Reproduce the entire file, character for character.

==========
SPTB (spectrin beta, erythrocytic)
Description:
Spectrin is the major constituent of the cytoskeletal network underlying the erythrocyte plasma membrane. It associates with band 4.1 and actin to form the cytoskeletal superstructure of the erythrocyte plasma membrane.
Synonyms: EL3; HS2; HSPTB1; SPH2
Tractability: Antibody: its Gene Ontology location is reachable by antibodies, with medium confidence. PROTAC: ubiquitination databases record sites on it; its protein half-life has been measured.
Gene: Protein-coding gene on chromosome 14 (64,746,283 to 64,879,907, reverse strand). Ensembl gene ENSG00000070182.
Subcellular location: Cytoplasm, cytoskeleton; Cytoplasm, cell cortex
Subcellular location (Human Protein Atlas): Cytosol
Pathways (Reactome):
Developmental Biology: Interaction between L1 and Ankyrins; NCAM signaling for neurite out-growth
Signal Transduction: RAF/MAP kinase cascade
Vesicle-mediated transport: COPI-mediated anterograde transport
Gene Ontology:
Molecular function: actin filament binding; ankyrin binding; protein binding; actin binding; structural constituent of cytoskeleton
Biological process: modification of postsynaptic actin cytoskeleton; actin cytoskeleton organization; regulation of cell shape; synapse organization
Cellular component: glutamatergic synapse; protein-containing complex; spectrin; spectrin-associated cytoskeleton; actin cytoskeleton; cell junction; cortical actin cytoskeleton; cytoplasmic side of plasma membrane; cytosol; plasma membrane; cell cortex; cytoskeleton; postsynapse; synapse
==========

SPTB (spectrin beta, erythrocytic)
Description:
Spectrin is the major constituent of the cytoskeletal network underlying the erythrocyte plasma membrane. It associates with band 4.1 and actin to form the cytoskeletal superstructure of the erythrocyte plasma membrane.
Synonyms: EL3; HS2; HSPTB1; SPH2
Tractability: Antibody: its Gene Ontology location is reachable by antibodies, with medium confidence. PROTAC: ubiquitination databases record sites on it; its protein half-life has been measured.
Gene: Protein-coding gene on chromosome 14 (64,746,283 to 64,879,907, reverse strand). Ensembl gene ENSG00000070182.
Subcellular location: Cytoplasm, cytoskeleton; Cytoplasm, cell cortex
Subcellular location (Human Protein Atlas): Cytosol
Pathways (Reactome):
Developmental Biology: Interaction between L1 and Ankyrins; NCAM signaling for neurite out-growth
Signal Transduction: RAF/MAP kinase cascade
Vesicle-mediated transport: COPI-mediated anterograde transport
Gene Ontology:
Molecular function: actin filament binding; ankyrin binding; protein binding; actin binding; structural constituent of cytoskeleton
Biological process: modification of postsynaptic actin cytoskeleton; actin cytoskeleton organization; regulation of cell shape; synapse organization
Cellular component: glutamatergic synapse; protein-containing complex; spectrin; spectrin-associated cytoskeleton; actin cytoskeleton; cell junction; cortical actin cytoskeleton; cytoplasmic side of plasma membrane; cytosol; plasma membrane; cell cortex; cytoskeleton; postsynapse; synapse